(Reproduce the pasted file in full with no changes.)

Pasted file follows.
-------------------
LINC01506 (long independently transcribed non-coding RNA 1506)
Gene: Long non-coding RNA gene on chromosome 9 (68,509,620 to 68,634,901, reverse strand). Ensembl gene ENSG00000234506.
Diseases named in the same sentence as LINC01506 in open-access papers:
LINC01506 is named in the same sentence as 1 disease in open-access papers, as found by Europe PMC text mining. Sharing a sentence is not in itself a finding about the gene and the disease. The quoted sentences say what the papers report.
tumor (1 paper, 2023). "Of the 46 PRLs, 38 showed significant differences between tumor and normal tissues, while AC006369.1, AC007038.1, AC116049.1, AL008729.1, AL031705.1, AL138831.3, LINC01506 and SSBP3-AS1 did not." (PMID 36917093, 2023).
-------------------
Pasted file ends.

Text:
LINC01506 (long independently transcribed non-coding RNA 1506)
Gene: Long non-coding RNA gene on chromosome 9 (68,509,620 to 68,634,901, reverse strand). Ensembl gene ENSG00000234506.
Diseases named in the same sentence as LINC01506 in open-access papers:
LINC01506 is named in the same sentence as 1 disease in open-access papers, as found by Europe PMC text mining. Sharing a sentence is not in itself a finding about the gene and the disease. The quoted sentences say what the papers report.
tumor (1 paper, 2023). "Of the 46 PRLs, 38 showed significant differences between tumor and normal tissues, while AC006369.1, AC007038.1, AC116049.1, AL008729.1, AL031705.1, AL138831.3, LINC01506 and SSBP3-AS1 did not." (PMID 36917093, 2023).